Credit cards - Interest in interest-free period
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If you are being charged interest during an interest-free period, this could be from previous purchases that you have not fully paid for or new purchases if you have undertaken a balance transfer. You should contact the credit card company and ask for an explanation as to the charges.
You should know
- Never send your credit card number by email, Resolver will remove your credit card number from any outgoing email for your protection.
- You can submit your issue through Resolver but your credit card company but they may contact you outside of Resolver to confirm your details.
- If you cannot resolve your issue then Resolver will remind you in eight weeks that you can escalate your case to the Financial Ombudsman Service for a free independent assessment.
- Under Section 75 of the Consumer Credit Act, if you have an issue with a firm that has delivered goods or services, then the credit card company is jointly liable.
Credit cards are covered by a Code of Conduct set up by the industry, the Financial Ombudsman Service and the Financial Conduct Authority. The finance industry works on the principle of being fair and reasonable in the way you are treated. So for example”
- Details of your interest rate, charges and outstanding should be clearly marked on your statements
- If you have a promotional rate then the credit card firm will remind you 8 and 4 weeks before it comes to an end
- Your credit card bill will show you an estimate of your interest for the following month
- Every year you will receive a summary of the previous year’s use, and credit charges
- If you are only paying the minimum amount, then your credit card company should contact you to ensure you understand there are better ways to pay
Struggling to pay
If you are struggling to pay your credit card bill, you should contact the credit card firm as there are a number of ways they can assist. In addition, you should contact organisations that are there to help consumers where things go wrong such as Citizens Advice or the National Debtline.
If you have lost or had your card stolen, you should report the issue to your credit card company immediately. If it was stolen, you should also seriously consider reporting your case to the police and to get a crime reference number.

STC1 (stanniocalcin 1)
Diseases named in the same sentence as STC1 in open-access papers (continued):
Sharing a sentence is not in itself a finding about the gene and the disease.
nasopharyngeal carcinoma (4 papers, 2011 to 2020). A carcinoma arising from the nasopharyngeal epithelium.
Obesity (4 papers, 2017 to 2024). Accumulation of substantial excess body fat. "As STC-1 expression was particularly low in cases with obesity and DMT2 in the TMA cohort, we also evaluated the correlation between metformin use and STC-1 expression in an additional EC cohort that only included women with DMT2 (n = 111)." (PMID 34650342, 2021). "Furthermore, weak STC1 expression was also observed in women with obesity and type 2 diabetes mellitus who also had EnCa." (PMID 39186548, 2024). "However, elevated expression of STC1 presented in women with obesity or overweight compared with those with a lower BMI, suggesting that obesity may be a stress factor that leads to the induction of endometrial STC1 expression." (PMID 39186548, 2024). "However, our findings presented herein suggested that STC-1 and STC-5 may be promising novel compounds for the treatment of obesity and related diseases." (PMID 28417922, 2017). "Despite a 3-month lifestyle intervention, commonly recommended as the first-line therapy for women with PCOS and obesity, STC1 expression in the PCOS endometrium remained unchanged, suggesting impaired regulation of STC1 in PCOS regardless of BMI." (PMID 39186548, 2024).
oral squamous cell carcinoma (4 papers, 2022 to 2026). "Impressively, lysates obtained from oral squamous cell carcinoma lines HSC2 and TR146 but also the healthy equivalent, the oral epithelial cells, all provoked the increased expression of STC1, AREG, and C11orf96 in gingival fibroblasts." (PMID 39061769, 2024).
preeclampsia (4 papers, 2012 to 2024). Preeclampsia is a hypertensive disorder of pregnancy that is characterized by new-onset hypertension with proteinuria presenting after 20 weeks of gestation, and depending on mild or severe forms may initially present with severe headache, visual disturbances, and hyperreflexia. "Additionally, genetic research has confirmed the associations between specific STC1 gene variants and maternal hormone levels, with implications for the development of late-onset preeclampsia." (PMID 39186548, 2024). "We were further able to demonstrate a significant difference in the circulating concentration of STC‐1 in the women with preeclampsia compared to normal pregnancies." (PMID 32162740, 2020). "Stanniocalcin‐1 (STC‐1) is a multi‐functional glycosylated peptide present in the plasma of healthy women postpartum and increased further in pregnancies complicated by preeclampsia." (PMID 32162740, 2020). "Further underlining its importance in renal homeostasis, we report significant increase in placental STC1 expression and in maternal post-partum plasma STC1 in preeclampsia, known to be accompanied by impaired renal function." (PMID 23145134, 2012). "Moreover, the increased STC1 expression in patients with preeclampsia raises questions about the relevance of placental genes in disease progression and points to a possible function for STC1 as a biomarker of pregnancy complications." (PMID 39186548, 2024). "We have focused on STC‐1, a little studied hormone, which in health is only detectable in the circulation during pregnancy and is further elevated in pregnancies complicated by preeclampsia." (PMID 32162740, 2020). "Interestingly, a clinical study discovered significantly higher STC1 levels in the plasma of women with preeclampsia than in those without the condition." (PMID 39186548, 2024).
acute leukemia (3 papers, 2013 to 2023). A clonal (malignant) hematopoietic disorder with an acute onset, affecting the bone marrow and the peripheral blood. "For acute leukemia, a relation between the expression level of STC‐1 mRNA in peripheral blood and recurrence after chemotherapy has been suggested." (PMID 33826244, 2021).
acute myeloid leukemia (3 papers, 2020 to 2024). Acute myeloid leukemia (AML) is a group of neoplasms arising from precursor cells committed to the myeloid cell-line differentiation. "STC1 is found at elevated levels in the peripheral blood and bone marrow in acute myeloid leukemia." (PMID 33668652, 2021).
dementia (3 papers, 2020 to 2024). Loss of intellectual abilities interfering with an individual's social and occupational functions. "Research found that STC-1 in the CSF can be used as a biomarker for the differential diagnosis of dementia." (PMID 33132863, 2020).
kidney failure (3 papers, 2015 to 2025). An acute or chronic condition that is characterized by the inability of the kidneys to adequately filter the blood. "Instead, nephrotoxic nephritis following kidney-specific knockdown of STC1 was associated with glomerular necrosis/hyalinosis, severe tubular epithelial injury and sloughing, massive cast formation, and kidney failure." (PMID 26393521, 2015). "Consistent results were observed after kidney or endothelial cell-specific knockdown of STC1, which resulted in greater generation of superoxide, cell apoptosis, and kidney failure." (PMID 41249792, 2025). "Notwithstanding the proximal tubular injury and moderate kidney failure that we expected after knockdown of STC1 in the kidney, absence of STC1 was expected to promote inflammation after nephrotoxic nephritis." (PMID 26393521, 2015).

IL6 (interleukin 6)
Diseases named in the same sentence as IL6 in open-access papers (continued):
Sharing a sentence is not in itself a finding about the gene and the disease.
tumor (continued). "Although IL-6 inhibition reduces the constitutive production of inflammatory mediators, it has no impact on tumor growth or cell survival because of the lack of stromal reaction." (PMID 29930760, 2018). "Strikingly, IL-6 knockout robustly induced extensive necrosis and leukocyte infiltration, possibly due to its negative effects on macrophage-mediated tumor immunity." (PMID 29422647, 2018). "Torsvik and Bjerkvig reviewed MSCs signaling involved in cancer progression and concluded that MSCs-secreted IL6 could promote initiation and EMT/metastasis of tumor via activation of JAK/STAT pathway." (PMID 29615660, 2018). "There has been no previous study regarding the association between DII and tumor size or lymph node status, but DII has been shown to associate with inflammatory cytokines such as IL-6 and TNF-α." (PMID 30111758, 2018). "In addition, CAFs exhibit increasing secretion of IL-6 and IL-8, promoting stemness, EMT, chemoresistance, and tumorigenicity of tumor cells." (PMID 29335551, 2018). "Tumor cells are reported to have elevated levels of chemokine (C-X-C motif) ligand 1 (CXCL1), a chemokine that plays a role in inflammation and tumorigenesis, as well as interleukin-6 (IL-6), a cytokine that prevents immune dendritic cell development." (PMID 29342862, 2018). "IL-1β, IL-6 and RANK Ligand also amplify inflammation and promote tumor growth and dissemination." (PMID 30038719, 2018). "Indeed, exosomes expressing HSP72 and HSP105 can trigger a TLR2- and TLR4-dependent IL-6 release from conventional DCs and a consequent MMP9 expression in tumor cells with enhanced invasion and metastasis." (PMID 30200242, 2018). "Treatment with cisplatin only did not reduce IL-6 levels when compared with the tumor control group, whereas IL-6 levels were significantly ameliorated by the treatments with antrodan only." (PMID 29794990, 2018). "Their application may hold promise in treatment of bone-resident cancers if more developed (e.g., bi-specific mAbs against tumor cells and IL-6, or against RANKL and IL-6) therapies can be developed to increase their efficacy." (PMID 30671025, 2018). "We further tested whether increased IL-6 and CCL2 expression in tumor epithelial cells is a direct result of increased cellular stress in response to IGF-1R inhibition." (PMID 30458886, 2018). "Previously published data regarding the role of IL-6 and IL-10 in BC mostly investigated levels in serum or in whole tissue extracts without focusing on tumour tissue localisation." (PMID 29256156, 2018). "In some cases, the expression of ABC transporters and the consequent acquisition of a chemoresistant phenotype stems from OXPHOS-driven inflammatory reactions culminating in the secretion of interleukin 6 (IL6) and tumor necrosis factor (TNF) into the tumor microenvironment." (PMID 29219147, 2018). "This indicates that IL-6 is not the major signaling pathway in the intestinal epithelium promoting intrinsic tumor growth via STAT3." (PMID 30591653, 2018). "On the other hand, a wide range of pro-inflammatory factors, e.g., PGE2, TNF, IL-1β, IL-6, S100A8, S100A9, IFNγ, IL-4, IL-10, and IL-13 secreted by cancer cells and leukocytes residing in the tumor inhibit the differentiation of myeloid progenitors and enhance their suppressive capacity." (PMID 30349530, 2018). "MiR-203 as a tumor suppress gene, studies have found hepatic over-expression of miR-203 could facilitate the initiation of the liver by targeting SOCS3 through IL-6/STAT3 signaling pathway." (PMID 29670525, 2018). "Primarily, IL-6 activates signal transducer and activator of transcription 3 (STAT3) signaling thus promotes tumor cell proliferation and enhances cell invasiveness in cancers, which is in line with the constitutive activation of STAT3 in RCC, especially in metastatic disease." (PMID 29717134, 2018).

If you believe you are experiencing fraud, then you need to identify the transactions that you consider to be incorrect and contact the credit card firm immediately. They will investigate the issue for you.
As long as you were not negligent in the way you handled the card or reported the issue, then you will not have to pay for any inappropriate transactions.
The worst case scenario is the first £50 of any liabilities (goods or services purchased fraudulently through the card), although this is rarely enforced in reality.
Section 75 of the Consumer Credit Act
If you have an issue with a good or service and cannot resolve it, then under Section 75 of the Consumer Credit Act your credit card firm is jointly liable for any issues. This means if you cannot resolve an issue with the firm you can raise your case with the credit card provider and they are liable to refund you.
This covers situations such as you have been miss-sold, product is faulty, not as described, company has ceased trading. The value of the transaction must be between £100 and £30,000 even if you have only done a part payment on credit card.
If you have an unresolved issue with a credit card company then you have the right to take your case to the Financial Ombudsman Service after 8 weeks or if the company issues a deadlock letter. The Ombudsman is there to provide an independent assessment of the issue and can make a decision that is binding on the company.
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